Saturday, March 5, 2016

The Canarinho In The Coal Mine

Brazil's economy is falling apart at this point, President Dilma Rouseff is barely holding on, unemployment is rising quickly along with inflation and the country is now facing its worst recession in a century.

Brazil's economy shrank by 3.8 percent in 2015, the government said Thursday, with the biggest contraction in 25 years set to push the Latin American giant into its worst recession for more than a century.

The latest gloomy news from Brazil was no surprise, but the severity underlined the depth of problems facing President Dilma Rousseff's government as it battles both declining economic output and 10.67 percent inflation.

The state statistics office said 2015 registered the worst single annual fall in GDP since 1990, a year when the economy dipped 4.3 percent.

With the International Monetary Fund predicting a further 3.5 percent shrinkage this year, Brazil appears to be well into a recession that would be worse than any on government record going back to 1901.

The GDP results shove Brazil into the bottom bracket for performance in Latin America, where it is easily the biggest economy. Only Venezuela, with what the IMF estimates was a 10 percent plummet in GDP, is worse off.

Leading Brazil's slide was the industrial sector, which was down 6.2 percent in 2015. In the last quarter of 2015 the all-important mining sector was down 6.6 percent, reflecting the worldwide slump in commodity prices and demand for Brazil's iron ore and other raw materials.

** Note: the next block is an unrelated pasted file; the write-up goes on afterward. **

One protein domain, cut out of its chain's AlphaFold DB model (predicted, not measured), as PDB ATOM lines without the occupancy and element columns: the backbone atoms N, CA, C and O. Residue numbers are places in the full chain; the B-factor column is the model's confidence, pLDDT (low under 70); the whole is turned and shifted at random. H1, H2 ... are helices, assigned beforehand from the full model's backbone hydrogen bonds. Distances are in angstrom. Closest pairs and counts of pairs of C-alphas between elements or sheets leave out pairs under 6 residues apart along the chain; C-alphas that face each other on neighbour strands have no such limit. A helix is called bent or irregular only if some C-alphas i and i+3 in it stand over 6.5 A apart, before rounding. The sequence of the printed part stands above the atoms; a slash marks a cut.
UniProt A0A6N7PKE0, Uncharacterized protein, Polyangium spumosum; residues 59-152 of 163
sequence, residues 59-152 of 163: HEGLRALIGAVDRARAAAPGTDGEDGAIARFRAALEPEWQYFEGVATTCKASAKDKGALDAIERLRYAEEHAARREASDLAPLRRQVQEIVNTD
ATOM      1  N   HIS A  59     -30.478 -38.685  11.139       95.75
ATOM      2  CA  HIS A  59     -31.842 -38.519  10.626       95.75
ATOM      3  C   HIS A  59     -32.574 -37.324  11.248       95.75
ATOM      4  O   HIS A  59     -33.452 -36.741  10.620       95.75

When times were good, Brazil's natural resource bounty was a good source of income for the country as China grabbed everything it could in order to build, build, build. Now that China's economic engine has blown a gasket and is sputtering, Brazil's financial picture has turned very dark.

The slump has made Brazil increasingly toxic on the investor landscape. Last week, Moody's became the third big credit rating agency to downgrade Brazil to junk status, warning of slow recovery and political uncertainty.

A Markit Brazil Services survey of the private sector released Thursday found a record contraction in economic activity in February, as "companies continued to link the adverse operating environment to the ongoing economic, financial and political crises."

"The Brazilian economic downturn took a real turn for the worse in February, as the financial and political difficulties in the country drove down output and led to reduced order intakes," said Rob Dobson, author of the report.

"The domestic market is especially weak" and "the labor market also appears to be in dire straits."

Brazilian economists warn that 2016 could turn out to be worse than the IMF's prediction, with the economy shrinking even more than in 2015.

"Brazil has never had such a high level of uncertainty and this is freezing everything up. There is no consumption or investment or credit with this historic level of uncertainty," Daniel Cunha, an analyst at XP Investimentos in Sao Paulo, said.

Brazil used to be the leader of the BRIC nations, emerging markets in Brazil, Russia, India and China were powering the global economy.  Now?  The BRIC is broke, and Brazil has definitely fallen the hardest.  And most of that can be pinned on Rouseff and Brazil's ruling party, and her predecessor, former President Lula who has just been detained in the state's ongoing national oil company bribery scandal.

Brazil's in real trouble, folks.  It's not going to get better anytime soon.

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